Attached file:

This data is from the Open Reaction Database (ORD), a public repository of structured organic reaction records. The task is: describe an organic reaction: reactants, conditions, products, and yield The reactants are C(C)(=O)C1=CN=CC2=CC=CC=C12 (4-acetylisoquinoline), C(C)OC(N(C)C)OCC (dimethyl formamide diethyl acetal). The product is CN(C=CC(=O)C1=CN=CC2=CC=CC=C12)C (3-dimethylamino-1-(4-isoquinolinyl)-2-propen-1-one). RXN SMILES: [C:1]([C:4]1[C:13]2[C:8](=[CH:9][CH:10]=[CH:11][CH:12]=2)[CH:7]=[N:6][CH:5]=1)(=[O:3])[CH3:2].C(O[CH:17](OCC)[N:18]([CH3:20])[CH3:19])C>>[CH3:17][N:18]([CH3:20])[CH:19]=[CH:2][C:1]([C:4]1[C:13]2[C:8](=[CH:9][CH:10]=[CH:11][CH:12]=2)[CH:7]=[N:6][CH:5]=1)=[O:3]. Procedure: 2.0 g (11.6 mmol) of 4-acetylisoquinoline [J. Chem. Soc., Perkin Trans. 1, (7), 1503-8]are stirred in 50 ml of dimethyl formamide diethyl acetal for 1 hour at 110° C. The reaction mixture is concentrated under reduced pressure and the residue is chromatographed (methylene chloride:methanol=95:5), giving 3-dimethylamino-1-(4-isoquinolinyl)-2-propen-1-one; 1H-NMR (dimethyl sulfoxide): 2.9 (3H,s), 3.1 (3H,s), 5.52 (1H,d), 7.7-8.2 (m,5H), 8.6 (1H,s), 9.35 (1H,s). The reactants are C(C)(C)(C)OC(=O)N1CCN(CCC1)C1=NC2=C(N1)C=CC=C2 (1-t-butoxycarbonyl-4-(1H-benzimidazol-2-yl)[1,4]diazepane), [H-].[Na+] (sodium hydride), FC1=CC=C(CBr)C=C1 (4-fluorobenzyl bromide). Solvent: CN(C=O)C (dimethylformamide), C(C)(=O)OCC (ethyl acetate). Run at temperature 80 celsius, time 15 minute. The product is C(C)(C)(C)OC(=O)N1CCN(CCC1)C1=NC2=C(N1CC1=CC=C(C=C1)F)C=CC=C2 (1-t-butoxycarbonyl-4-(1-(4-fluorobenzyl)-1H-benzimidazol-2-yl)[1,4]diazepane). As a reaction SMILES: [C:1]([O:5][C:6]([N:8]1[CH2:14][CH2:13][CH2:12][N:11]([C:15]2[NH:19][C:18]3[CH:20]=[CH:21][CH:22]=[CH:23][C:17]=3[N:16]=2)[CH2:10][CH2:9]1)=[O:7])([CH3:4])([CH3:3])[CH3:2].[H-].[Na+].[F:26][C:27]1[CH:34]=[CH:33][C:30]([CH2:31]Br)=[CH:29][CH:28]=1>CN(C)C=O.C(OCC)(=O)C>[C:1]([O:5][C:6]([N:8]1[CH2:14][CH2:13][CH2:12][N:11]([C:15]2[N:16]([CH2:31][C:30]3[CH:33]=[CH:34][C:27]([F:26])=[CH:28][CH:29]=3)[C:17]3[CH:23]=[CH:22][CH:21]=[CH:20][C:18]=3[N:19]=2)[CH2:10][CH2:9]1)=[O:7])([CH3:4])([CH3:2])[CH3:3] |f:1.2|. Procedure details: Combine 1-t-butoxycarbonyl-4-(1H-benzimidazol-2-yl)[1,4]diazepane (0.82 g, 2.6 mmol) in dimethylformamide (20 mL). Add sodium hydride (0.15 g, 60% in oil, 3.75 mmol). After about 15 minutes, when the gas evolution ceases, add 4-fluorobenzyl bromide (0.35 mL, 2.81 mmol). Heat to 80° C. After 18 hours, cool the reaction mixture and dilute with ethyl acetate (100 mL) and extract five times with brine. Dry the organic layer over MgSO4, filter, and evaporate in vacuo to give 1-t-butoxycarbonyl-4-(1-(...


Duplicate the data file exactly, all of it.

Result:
This data is from the Open Reaction Database (ORD), a public repository of structured organic reaction records. The task is: describe an organic reaction: reactants, conditions, products, and yield The reactants are C(C)(=O)C1=CN=CC2=CC=CC=C12 (4-acetylisoquinoline), C(C)OC(N(C)C)OCC (dimethyl formamide diethyl acetal). The product is CN(C=CC(=O)C1=CN=CC2=CC=CC=C12)C (3-dimethylamino-1-(4-isoquinolinyl)-2-propen-1-one). RXN SMILES: [C:1]([C:4]1[C:13]2[C:8](=[CH:9][CH:10]=[CH:11][CH:12]=2)[CH:7]=[N:6][CH:5]=1)(=[O:3])[CH3:2].C(O[CH:17](OCC)[N:18]([CH3:20])[CH3:19])C>>[CH3:17][N:18]([CH3:20])[CH:19]=[CH:2][C:1]([C:4]1[C:13]2[C:8](=[CH:9][CH:10]=[CH:11][CH:12]=2)[CH:7]=[N:6][CH:5]=1)=[O:3]. Procedure: 2.0 g (11.6 mmol) of 4-acetylisoquinoline [J. Chem. Soc., Perkin Trans. 1, (7), 1503-8]are stirred in 50 ml of dimethyl formamide diethyl acetal for 1 hour at 110° C. The reaction mixture is concentrated under reduced pressure and the residue is chromatographed (methylene chloride:methanol=95:5), giving 3-dimethylamino-1-(4-isoquinolinyl)-2-propen-1-one; 1H-NMR (dimethyl sulfoxide): 2.9 (3H,s), 3.1 (3H,s), 5.52 (1H,d), 7.7-8.2 (m,5H), 8.6 (1H,s), 9.35 (1H,s). The reactants are C(C)(C)(C)OC(=O)N1CCN(CCC1)C1=NC2=C(N1)C=CC=C2 (1-t-butoxycarbonyl-4-(1H-benzimidazol-2-yl)[1,4]diazepane), [H-].[Na+] (sodium hydride), FC1=CC=C(CBr)C=C1 (4-fluorobenzyl bromide). Solvent: CN(C=O)C (dimethylformamide), C(C)(=O)OCC (ethyl acetate). Run at temperature 80 celsius, time 15 minute. The product is C(C)(C)(C)OC(=O)N1CCN(CCC1)C1=NC2=C(N1CC1=CC=C(C=C1)F)C=CC=C2 (1-t-butoxycarbonyl-4-(1-(4-fluorobenzyl)-1H-benzimidazol-2-yl)[1,4]diazepane). As a reaction SMILES: [C:1]([O:5][C:6]([N:8]1[CH2:14][CH2:13][CH2:12][N:11]([C:15]2[NH:19][C:18]3[CH:20]=[CH:21][CH:22]=[CH:23][C:17]=3[N:16]=2)[CH2:10][CH2:9]1)=[O:7])([CH3:4])([CH3:3])[CH3:2].[H-].[Na+].[F:26][C:27]1[CH:34]=[CH:33][C:30]([CH2:31]Br)=[CH:29][CH:28]=1>CN(C)C=O.C(OCC)(=O)C>[C:1]([O:5][C:6]([N:8]1[CH2:14][CH2:13][CH2:12][N:11]([C:15]2[N:16]([CH2:31][C:30]3[CH:33]=[CH:34][C:27]([F:26])=[CH:28][CH:29]=3)[C:17]3[CH:23]=[CH:22][CH:21]=[CH:20][C:18]=3[N:19]=2)[CH2:10][CH2:9]1)=[O:7])([CH3:4])([CH3:2])[CH3:3] |f:1.2|. Procedure details: Combine 1-t-butoxycarbonyl-4-(1H-benzimidazol-2-yl)[1,4]diazepane (0.82 g, 2.6 mmol) in dimethylformamide (20 mL). Add sodium hydride (0.15 g, 60% in oil, 3.75 mmol). After about 15 minutes, when the gas evolution ceases, add 4-fluorobenzyl bromide (0.35 mL, 2.81 mmol). Heat to 80° C. After 18 hours, cool the reaction mixture and dilute with ethyl acetate (100 mL) and extract five times with brine. Dry the organic layer over MgSO4, filter, and evaporate in vacuo to give 1-t-butoxycarbonyl-4-(1-(...